surrounding the separ-ation of banking and commerce, the benefits of
expanded bank powers, and a study of the forecast performance of the
implied correlations in exchange rate currency options. Staff also looked
at regional and labor market issues, examining the cyclical and demographic
influences on California's income distribution, as well as income and
wage inequality in the U.S., and union effects on health insurance provision.
- Research in the international area focused mainly on Pacific Basin
issues and included such topics as Japan's banking sector and regulatory
policy, aspects of anticipating currency crises, macroeconomic performance
under different exchange rate regimes, the continued feasibility of
"soft" currency pegging arrangements, and the impact of capital
- The Bank organized two conferences that addressed macro policy issues
and were co-hosted with the Stanford Institute of Economic Policy Research
at Stanford University. One conference focused on whether the U.S. economy
has undergone a structural change and what the implications are for
monetary policy, and the second offered different explanations of the
recent behavior of the stock market.
- Nineteen research articles were accepted for publication, eleven of
which were accepted in refereed journals. In addition, two volumes containing
papers from conferences sponsored by the Bank were published or were
in press. The requirement for publishing in the FRBSF Economic Review
was reduced in order to increase the output of papers destined for refereed
journals; in the process, the publication was revamped to focus on policy-related
articles and updates on staff research, and the number of issues was
reduced from three to one.
- The Bank studied the impact of rising energy prices on the Twelfth
District economy, with a particular focus on the severe problems in
the California electricity market.
Banking Supervision and Regulation
|Check Modernization is comprised
of four major projects: Check Standardization (CS), Enterprise-Wide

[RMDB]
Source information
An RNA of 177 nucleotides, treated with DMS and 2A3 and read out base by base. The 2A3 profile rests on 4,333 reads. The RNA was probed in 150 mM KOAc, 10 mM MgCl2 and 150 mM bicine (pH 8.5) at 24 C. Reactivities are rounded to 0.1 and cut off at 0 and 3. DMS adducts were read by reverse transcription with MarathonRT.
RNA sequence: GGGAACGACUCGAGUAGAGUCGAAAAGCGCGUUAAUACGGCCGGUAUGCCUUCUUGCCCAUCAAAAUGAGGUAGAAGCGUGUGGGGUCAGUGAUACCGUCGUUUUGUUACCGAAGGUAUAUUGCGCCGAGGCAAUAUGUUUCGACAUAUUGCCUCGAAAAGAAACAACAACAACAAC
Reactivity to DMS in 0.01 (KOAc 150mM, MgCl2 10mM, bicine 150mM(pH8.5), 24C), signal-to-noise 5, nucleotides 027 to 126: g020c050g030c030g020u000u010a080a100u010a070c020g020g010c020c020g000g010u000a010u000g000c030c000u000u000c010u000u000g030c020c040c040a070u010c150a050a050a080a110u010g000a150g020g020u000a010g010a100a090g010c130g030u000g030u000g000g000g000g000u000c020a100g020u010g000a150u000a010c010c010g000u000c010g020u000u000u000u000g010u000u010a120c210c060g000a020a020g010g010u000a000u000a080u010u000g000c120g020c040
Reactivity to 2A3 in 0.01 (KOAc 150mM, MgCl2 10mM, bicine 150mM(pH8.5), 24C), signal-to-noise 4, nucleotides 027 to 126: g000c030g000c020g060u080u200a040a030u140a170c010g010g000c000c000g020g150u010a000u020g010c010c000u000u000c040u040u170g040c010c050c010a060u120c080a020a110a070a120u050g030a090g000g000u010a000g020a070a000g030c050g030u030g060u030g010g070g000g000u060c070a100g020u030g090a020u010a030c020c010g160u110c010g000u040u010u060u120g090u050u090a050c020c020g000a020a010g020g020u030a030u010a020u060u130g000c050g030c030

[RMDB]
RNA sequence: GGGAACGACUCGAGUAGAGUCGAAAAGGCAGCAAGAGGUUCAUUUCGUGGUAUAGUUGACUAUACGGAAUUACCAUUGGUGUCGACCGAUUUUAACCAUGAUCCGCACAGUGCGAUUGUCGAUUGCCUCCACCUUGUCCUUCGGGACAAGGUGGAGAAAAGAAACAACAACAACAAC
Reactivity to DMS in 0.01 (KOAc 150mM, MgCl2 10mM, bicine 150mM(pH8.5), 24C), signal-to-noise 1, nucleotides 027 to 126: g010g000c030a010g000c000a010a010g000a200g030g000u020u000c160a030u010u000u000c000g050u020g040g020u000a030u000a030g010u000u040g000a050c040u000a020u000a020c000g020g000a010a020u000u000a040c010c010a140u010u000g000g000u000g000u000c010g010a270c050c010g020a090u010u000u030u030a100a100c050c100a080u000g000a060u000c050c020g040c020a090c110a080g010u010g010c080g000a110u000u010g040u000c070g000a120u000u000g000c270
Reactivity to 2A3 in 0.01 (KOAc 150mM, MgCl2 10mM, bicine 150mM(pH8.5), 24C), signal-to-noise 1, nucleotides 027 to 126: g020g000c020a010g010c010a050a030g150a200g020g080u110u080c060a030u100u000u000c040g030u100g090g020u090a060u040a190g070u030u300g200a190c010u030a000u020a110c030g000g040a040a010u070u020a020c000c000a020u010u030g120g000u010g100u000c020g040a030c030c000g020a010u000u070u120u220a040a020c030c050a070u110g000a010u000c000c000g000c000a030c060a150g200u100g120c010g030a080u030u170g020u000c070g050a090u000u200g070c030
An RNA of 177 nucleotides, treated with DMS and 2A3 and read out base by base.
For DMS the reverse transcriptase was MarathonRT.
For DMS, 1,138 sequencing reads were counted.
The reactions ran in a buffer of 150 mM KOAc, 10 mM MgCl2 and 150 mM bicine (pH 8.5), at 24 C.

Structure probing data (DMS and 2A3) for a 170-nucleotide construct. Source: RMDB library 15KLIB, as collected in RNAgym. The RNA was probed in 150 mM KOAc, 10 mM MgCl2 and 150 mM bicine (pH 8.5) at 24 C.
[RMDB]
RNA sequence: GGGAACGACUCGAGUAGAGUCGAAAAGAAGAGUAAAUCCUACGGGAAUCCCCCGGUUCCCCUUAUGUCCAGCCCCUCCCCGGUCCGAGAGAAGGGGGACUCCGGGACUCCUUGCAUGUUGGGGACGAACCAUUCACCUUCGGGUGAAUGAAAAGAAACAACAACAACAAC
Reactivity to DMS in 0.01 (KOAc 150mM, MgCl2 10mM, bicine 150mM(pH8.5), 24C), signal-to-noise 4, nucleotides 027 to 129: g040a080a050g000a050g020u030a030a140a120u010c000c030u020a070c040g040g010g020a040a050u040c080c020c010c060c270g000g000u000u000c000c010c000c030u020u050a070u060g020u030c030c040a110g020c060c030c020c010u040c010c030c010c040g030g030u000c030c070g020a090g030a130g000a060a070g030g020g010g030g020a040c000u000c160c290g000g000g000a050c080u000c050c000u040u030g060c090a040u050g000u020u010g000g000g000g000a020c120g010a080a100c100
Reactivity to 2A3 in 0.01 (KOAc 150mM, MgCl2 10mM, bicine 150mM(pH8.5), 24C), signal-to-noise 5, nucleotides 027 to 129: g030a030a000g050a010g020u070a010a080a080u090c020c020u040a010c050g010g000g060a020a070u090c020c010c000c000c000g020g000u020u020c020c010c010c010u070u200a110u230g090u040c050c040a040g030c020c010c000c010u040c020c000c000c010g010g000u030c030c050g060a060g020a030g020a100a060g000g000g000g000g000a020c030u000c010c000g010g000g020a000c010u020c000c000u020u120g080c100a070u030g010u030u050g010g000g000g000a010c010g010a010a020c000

Adjustments (EWA), Image Services System (ISS), and Electronic
Access and Delivery (EA&D). Check Modernization will
create an efficient check processing environment that
includes standard, centrally managed platforms for item
processing, check adjustments and image services, as well
as web-based delivery of check services.
To provide effective oversight in the face of sweeping changes taking
place in the financial services industry, the Bank continued to focus
on enhancing its capacity to identify and address emerging supervisory
The Bank was successful in meeting the demands that resulted from
the new powers granted under the Gramm-Leach-Bliley Act, which appointed
the Federal Reserve as the "umbrella" supervisor of financial
holding companies. The Bank realigned its resources and quickly adjusted
to the new supervisory responsibilities created by the financial modernization
legislation. The Charles Schwab Corporation, based in San Francisco,
became one of the first in the country to apply for financial holding
company status under the Act, resulting in the development of an innovative
approach to assess enterprise-wide risk in financial holding companies
where securities is the primary business.
The Bank needed tools to monitor the risk associated with the high
concentrations of commercial real estate loans found in the portfolios
of Twelfth District institutions. Accordingly, a pilot commercial
real estate market monitoring program was developed for select metropolitan
areas to determine whether such a program would enhance the Bank's
ability to assess credit risk. Successful completion of the pilot
encouraged expansion of the program to include all the major markets
in the District.
In order to address the impact of economic developments in Asia on
domestic and foreign banking organizations, the Bank continued to
expand its international program by analyzing financial sector developments
in key Asian countries, and providing technical assistance and training
to Asian supervisory authorities. In addition, the Bank broadened
its supervisory contacts and knowledge base in Europe.
In the Community Affairs area, the Bank continued to encourage community
development throughout the District by providing educational and partnership
opportunities for financial institutions. As well as focusing on the
Sovereign Lending initiative (see article on page 17), the Bank held
quarterly Community Reinvestment Act (CRA) officer roundtables in
nine Twelfth District cities, with attendance averaging over 200 financial
institution participants per quarter. The Bank also had several successful
outreach efforts, coordinating two meetings of the Association of
Reinvestment Consortia for Housing in San Francisco and in Boston.
The Bank also coordinated and co-sponsored, with the other bank regulatory
agencies, the 2000 Community Reinvestment Conference in San Francisco.